Asterisk denotes entries on real places.
After rejecting several offers of marriage because she fears they will interfere with her desire to experience life, Isabel ironically accepts Gilbert Osmond’s proposal. Her marriage transforms her from a passionate, independent woman to an objet d’art, another item in Osmond’s art collection. The change is symbolized by the change in her residence. The darkness of the Palazzo Roccanero is in sharp contrast to the airiness of the Hôtel de Paris.
Palazzo Roccanero. Isabel’s home in Rome after her marriage to Osmond. James modeled Roccanero after Rome’s Palazzo Mattei, which was built on the site of the ancient Circus Flaminius in the early seventeenth century. Situated on one of the many “tortuous, tragic streets of Rome,” Roccanero is a “dark and massive structure.” Even the “damp” interior courtyard receives very little direct sunlight. The palazzo contains both “frescoes by Caravaggio” and “mutilated statues and dusty urns,” indicating both the positive and negative aspects of tradition and culture. Representing Osmond’s oppressive hold over Isabel, the palazzo, a “domestic fortress,” seems to imprison her.
Gardencourt. English country estate by the River Thames, near London, that is the residence of Isabel’s cousin, Ralph Touchett. Gardencourt appeals to Isabel’s imagination that has been stimulated by her reading and daydreaming in her grandmother’s house in Albany. As the word “garden” implies, the setting is idyllic, but Isabel soon encounters a snake in the garden in the personage of Madame Merle, Osmond’s former mistress.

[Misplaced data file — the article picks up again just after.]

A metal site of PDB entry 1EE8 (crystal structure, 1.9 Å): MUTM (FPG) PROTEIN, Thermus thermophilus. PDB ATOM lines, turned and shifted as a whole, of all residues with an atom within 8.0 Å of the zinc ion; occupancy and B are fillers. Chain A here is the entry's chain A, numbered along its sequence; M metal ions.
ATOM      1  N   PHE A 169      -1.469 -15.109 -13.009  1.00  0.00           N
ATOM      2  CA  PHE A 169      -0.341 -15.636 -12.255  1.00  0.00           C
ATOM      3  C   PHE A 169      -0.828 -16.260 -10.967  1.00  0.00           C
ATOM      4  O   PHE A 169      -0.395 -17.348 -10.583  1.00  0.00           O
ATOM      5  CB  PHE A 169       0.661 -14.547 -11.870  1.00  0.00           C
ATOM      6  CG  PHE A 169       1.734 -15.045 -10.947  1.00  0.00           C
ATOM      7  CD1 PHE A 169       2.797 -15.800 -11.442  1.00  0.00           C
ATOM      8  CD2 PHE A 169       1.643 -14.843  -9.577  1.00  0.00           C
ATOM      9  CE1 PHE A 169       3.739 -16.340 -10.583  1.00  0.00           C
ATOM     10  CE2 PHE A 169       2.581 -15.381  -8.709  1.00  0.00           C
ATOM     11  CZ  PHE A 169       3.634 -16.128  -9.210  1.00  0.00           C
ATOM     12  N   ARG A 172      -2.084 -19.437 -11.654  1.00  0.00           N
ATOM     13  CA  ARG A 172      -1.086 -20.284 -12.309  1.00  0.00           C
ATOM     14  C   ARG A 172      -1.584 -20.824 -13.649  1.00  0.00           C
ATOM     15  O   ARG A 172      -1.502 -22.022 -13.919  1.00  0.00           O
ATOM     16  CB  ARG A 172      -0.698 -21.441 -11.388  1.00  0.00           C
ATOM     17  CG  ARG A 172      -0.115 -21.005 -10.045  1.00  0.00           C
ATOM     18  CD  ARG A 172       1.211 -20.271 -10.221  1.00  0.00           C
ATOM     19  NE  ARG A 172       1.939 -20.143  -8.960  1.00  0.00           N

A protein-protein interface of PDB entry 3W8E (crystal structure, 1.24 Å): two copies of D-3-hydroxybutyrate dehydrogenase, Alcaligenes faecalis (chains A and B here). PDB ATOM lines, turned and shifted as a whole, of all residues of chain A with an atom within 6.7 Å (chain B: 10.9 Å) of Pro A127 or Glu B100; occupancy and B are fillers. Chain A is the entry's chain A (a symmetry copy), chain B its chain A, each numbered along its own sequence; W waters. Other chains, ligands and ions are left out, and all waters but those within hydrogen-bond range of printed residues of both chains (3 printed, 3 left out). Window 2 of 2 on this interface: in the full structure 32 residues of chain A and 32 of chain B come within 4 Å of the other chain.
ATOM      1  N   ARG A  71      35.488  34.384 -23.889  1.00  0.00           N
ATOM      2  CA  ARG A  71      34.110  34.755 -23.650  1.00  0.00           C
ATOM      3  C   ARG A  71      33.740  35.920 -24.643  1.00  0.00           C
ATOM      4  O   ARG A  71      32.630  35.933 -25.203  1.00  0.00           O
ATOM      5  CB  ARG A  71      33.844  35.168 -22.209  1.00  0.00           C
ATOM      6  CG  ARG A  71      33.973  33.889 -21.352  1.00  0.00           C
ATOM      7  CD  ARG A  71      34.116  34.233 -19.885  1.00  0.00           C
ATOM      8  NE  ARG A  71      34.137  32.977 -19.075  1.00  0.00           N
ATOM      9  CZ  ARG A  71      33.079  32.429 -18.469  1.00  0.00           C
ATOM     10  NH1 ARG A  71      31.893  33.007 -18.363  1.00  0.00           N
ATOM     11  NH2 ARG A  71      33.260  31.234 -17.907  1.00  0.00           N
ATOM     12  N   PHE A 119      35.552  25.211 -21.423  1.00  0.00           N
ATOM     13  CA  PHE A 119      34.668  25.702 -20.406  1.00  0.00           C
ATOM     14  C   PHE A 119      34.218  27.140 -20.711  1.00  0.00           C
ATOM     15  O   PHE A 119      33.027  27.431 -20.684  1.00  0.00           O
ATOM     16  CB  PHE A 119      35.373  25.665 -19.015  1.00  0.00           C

After leaving England, Isabel travels with Mrs. Touchett to Paris, then to Florence, where Madame Merle introduces her to Gilbert Osmond, whose elegance and sophisticated taste impress her, and finally Rome. At the end of the novel, she returns to Gardencourt, against Osmond’s objection, to tend to the dying Ralph. Gardencourt thus frames the novel, highlighting the change in Isabel; no longer innocent and naïve, she has acquired the wisdom that comes from disappointment and suffering.
*Albany. Capital of New York State that is Isabel’s hometown, a prosaic place suggesting that Isabel will be unprepared for the sophistication of Madame Merle and Gilbert Osmond. Upon the death of her father, Isabel leaves Albany, embarking on a tour of Europe with her aunt, Mrs. Touchett.